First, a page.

Stormwater Management - Household Toxics and Hazardous Waste
Source: Huron River Watershed Council
HOME TOXICS TIPS - getting the job done right doesn't have to compromise your safety
USE OF HOME TOXICS
You'll save time and money by planning your projects in advance and purchasing only the products you need to get the job done. You'll also reduce unwanted home toxics, helping to keep your home safe while protecting the environment. Consider the following tips as you plan your projects:
Learn to identify home toxics. Check labels carefully, including precautionary handling statements. Some examples of home toxics include:
Home & Hobby products Automotive Products Yard & Garden Products asphalt or roofing tar
paint thinners and solvents
varnishes and refinishers
herbicides (weed killer)
Less is more. The next time you are tempted to "save money" by purchasing the jumbo-sized container, remember that you will have the long term "cost" of proper home toxics storage and disposal. Follow the manufacturers' directions for use and do not over-apply home toxics of any kind. You can reduce the likelihood of harm to yourself and environmental contamination by carefully following the guidelines and minimizing the frequency and amount of any applications.
LESS TOXIC ALTERNATIVES
Your grandparents were right! Vinegar, baking soda and elbow grease will clean most of the surfaces in your home. Look below for safer alternatives to a variety of home toxics.
Spray undiluted vinegar on surface. Wait 1/2 hour. Scrub with hot water.
Put 1/4 cup of baking soda into your drain, followed by 1 cup of vinegar. Repeat if necessary.
Mop floors with a 50/50 mix of vinegar and hot water. Let stand for 1/2 hour. Wipe clean with a water dampened cloth or mop.
Sprinkle baking soda on surface and scour with damp cloth. Rinse. Or... Sprinkle salt on surface and scour with cloth dipped in lemon juice. Wipe clean.
Instead of chlorine bleach, use Borax with your regular laundry detergent.
Insecticide for ants and roaches
Place a 50/50 mix of Borax and powdered sugar in a shallow dish. Place out of reach of animals and children.
Spray plants with a mixture of one teaspoon of liquid dish soap per liter of water. Rinse when insects are dead. Repeat every two weeks. If the plant sprayed is a vegetable plant, make sure to wash vegetables before eating them. Call your MSU extension agent for additional information or consult their website at www.msue.msu.edu.
Traditional ethylene glycol antifreeze is highly toxic. It is especially hazardous for children and animals, who are attracted to its sweet taste. Antifreeze made of propylene glycol is safer for children and animals (it has no sweet taste), and safer for the environment (it is less toxic). Plus, it is just as effective as traditional ethylene glycol antifreeze. Propylene glycol antifreeze is readily available at most auto stores and repair shops. If you can't find it in your area, call Sierra at 1-800-289-7234. Keep out of reach of animals and children.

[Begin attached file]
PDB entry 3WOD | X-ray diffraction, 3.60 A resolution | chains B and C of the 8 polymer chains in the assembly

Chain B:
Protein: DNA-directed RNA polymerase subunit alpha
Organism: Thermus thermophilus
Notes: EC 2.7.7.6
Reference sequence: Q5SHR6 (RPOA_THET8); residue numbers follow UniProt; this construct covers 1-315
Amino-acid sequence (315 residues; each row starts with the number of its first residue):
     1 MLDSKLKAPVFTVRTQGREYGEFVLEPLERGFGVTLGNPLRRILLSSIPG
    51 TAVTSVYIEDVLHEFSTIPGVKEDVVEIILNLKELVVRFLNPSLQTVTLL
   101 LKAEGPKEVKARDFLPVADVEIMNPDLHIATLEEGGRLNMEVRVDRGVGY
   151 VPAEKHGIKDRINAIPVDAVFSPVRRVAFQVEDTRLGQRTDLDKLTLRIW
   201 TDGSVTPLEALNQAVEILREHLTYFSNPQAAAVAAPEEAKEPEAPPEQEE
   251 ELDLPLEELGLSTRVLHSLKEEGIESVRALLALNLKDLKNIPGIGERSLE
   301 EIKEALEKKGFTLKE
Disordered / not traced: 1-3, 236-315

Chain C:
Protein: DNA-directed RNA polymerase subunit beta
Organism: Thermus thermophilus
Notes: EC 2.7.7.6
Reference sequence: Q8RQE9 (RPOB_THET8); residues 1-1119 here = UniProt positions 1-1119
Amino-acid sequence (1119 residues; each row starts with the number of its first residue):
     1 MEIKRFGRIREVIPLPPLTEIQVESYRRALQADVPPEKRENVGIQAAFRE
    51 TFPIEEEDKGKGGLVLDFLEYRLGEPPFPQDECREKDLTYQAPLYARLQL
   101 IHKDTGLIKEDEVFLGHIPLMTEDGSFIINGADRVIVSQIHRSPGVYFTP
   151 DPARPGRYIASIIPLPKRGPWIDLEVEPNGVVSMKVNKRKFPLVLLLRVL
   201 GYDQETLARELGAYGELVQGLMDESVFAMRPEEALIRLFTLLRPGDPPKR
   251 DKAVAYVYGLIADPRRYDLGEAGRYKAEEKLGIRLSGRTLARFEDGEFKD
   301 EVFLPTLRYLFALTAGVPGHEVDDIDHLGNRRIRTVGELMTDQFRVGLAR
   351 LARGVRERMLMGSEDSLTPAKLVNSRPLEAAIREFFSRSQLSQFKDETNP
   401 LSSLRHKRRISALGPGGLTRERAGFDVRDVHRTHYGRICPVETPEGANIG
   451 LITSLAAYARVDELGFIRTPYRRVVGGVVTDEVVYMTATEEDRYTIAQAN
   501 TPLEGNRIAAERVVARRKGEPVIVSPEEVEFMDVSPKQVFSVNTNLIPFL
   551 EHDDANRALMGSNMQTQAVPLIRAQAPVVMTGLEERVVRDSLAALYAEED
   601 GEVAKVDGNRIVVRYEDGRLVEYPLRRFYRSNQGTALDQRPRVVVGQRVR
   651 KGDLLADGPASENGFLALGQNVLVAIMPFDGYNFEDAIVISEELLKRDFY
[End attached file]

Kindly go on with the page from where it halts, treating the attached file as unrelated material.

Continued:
For more information
Check your library, local book store, or the internet for more information on home toxics alternatives. A suggested book is "Clean & Green - the complete guide to nontoxic and environmentally safe housekeeping" by Annie Berthold-Bond. The Sustainable Communities Network (SCN) website also has lots of information.
Household Toxics and Hazardous Waste Cleanup and Disposal
Make a clean sweep. Use a broom, not a hose, to clean up spills.
Maintain your car. Repair any automotive fluid leaks right away. Use a drip pan to catch leaks if repairs are delayed. Collect and dispose of fluids from routine maintenance properly (motor oil, antifreeze, brake and transmission fluid). Call your County Health Department [see below] or a local service center if you need assistance.
Store home toxics properly. Select cool, dry storage areas. Always keep products in the original container. Store solvents outside your home if possible, in a secure storage area. Protect products from freezing when necessary. Check containers periodically for leaks. Make certain animals and children cannot access home toxics.
Dispose of home toxics properly. Call your County Health Department [see gray box below] for guidelines. Do not pour toxics down household drains. Do not pour anything down a storm drain or into a ditch. Do not place home toxics in the trash. Improper disposal of home toxics contaminates ground and surface water, and jeopardizes drinking water supplies. Remember: Don't dump it if you wouldn't drink it."
Community Household Toxic and Hazardous Waste Recycling Resources
County Health Department Telephone Numbers
These phone numbers are correct as of 12/2009.
MSU Extension Agents Telephone Numbers